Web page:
Help with PCM, 96khz/24bit, 176.4khz/24bit FLAC, DSD, Double DSD, Quad DSD, MQA, WAV, etc

I am considering downloading some musical files and am very confused on the above formats.   Is it better to download 96khz/24bit files or DSD Files?  

The Reference Recordings website offers several options including 176.4khz/24bit FLAC or 176.4khz/24bit WAV.   Several other options are available but these seems to be the best.

HIGH RES Audio exclusively offers high-resolution music downloads in Studio Master Quality in FLAC, ALAC, DSD, DXD-FLAC and MQA format.

All my current albums are stored in AIFF format on my Aurender N10 Music Server.  I might be willing to experiment with some of the above formats but I am more interested in listening to the music than spending time deciding on the best format.  These above formats might sound better than my PCM albums but is the sound quality really that much improved?  

Audio technology is continuing to improve and, it seems, new formats and solutions are always being introduced, such as MQA albums.   What new formats can we expect next?

If I decide to decide to download some files, what formats should I be using?  Your suggestions and comments are welcomed.  

It is easier if you separate the terms. It's really not too terribly complex.

PCM & DSD are the two fundamentally different digital philosophies, and within both, you have different resolutions.

16 bit 44khz is CD quality
these are all increasing resolutions in the sampling.

DSD, double, and quad DSD are a similar representation of higher resolutions in the DSD path.

so that is the way that the digital music is created in its analog to digital conversion from the master tapes as it were.  Now we have to save the file and choose a format of the file itself.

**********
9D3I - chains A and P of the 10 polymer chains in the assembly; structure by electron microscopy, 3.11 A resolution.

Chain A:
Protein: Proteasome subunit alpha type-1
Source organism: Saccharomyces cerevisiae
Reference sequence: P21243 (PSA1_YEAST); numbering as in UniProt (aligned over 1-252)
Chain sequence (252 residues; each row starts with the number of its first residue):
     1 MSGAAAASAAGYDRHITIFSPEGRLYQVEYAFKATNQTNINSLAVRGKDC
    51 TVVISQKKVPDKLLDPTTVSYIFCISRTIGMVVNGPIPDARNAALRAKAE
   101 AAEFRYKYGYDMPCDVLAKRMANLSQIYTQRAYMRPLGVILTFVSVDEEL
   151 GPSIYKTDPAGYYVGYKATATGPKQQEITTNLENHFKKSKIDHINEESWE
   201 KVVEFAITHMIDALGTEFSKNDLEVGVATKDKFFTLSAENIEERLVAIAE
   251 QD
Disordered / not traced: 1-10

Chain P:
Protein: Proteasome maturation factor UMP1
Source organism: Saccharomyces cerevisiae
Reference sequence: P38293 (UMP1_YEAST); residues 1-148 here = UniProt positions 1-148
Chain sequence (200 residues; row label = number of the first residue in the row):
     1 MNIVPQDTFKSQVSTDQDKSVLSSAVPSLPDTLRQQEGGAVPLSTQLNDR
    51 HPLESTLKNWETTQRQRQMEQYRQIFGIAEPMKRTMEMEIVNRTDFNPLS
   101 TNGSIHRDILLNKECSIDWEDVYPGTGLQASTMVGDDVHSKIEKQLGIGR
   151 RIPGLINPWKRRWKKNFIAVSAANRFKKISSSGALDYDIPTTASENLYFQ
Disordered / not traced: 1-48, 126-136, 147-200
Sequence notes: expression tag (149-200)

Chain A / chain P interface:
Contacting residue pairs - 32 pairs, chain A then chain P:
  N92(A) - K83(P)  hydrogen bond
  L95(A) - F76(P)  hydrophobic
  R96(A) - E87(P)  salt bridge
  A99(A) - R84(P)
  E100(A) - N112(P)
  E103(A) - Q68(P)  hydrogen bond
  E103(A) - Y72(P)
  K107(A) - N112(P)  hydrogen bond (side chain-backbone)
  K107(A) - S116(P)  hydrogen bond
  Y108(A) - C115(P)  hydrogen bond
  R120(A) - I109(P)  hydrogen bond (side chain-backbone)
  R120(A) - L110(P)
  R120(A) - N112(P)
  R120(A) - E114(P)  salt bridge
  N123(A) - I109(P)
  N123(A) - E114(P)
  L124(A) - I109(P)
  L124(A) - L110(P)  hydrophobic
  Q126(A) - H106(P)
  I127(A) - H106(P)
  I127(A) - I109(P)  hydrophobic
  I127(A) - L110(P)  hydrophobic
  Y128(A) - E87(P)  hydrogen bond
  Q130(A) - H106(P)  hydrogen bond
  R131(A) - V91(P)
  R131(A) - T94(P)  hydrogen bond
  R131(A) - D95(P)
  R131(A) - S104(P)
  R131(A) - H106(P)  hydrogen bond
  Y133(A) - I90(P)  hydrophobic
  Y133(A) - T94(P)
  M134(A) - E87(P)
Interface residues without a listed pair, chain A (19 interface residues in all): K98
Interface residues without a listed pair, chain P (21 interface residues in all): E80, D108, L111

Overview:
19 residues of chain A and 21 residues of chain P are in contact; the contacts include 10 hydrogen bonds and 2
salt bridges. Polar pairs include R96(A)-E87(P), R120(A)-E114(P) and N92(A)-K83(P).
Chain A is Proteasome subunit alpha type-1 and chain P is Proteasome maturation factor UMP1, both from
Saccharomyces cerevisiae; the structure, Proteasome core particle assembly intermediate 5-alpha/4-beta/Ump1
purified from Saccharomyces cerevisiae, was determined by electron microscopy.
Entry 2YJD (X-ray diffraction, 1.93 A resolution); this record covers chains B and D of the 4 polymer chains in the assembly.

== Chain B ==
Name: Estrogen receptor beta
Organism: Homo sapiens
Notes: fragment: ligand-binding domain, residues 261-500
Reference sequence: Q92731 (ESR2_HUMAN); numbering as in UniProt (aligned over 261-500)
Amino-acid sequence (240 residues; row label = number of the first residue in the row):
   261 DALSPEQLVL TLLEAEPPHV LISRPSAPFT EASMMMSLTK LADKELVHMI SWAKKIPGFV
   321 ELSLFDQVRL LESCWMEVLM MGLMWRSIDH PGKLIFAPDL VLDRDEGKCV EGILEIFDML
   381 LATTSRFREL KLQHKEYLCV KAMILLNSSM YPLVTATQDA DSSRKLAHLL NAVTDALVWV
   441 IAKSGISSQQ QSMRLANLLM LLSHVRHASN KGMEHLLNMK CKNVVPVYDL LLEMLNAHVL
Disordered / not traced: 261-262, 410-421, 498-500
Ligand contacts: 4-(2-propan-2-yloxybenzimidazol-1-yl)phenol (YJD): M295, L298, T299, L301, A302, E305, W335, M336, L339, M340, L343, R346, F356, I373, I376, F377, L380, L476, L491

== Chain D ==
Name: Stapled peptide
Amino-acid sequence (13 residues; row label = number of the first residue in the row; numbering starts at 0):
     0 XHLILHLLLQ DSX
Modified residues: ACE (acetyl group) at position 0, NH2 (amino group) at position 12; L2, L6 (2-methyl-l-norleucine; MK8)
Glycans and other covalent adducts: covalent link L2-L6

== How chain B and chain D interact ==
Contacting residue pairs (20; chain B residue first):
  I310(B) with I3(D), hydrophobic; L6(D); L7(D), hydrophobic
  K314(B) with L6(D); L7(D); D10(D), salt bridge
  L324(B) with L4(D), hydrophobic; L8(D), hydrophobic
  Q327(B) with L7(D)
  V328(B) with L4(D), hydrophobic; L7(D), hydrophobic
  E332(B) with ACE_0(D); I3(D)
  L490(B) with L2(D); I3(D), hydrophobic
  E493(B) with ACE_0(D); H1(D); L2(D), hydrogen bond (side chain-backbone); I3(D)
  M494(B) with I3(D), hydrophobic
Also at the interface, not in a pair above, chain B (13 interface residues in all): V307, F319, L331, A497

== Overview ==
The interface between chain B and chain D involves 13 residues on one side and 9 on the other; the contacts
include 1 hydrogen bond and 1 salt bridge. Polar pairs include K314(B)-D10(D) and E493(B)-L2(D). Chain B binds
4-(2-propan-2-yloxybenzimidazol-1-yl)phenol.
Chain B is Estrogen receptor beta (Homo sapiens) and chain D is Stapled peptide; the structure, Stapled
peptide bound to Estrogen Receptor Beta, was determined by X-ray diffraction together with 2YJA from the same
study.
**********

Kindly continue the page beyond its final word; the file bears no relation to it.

WAV - windows based, fully uncompressed file.
AIFF - mac based, fully uncompressed file.
FLAC - windows based, lossless compression
ALAC - mac based, lossless compression
MQA - newest kid on the block, promises lossless compression but delivers a smaller file size compared to FLAC and ALAC.  After the file's oragami is unfolded, you can get a high res PCM file.

so, what should you buy? Depends on your gear.  I have a dac that can handle 24/192 PCM. It cannot handle DSD.  If I buy high res files for use today, I would buy 24/96 or higher. If I buy for the future, I can buy DSD and my software (Roon) can translate the DSD file to a PCM format that my DAC can handle.

As for MQA, I am streaming those from Tidal, and my Dac is unfolding them and they yield a high res file.

hope this helps!

Thank you for your excellent explanation above.  It was very helpful and answers my questions. 

I am not ready to commit to DSD files but I will download some Hi Res WAV files to see how they sound.  Thanks again. 

Its been suggested I used the FLAC file format and not WAV files.  I plan on downloading Hi Res files from   
that is a simple and easy list of the file formats, thanks. BTW what do you think of the SOUND of the MQA files from Tidal? I have listened to them and have been impressed. That had been the first time listening to hi-rez music for myself...
MY Ayre Codex DAC supports  44.1, 48, 88.2, 96,

176.4, 192, 352.8 and 384 kHz PCM 16, 20, and 24 bits
2.8224 and 5.6448 MHz DSD 
1 bit (DSD over PCM = “DoP”)

This means the Ayre Codex DAC supports FLAC Files, correct?   Can someone please confirm this.  Thanks...